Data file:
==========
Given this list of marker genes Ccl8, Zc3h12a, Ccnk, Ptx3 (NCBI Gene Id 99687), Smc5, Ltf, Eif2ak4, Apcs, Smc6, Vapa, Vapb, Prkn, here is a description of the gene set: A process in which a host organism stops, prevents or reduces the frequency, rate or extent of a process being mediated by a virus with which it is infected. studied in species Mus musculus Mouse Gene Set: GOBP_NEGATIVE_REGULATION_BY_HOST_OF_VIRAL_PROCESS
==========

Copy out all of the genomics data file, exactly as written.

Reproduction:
Given this list of marker genes Ccl8, Zc3h12a, Ccnk, Ptx3 (NCBI Gene Id 99687), Smc5, Ltf, Eif2ak4, Apcs, Smc6, Vapa, Vapb, Prkn, here is a description of the gene set: A process in which a host organism stops, prevents or reduces the frequency, rate or extent of a process being mediated by a virus with which it is infected. studied in species Mus musculus Mouse Gene Set: GOBP_NEGATIVE_REGULATION_BY_HOST_OF_VIRAL_PROCESS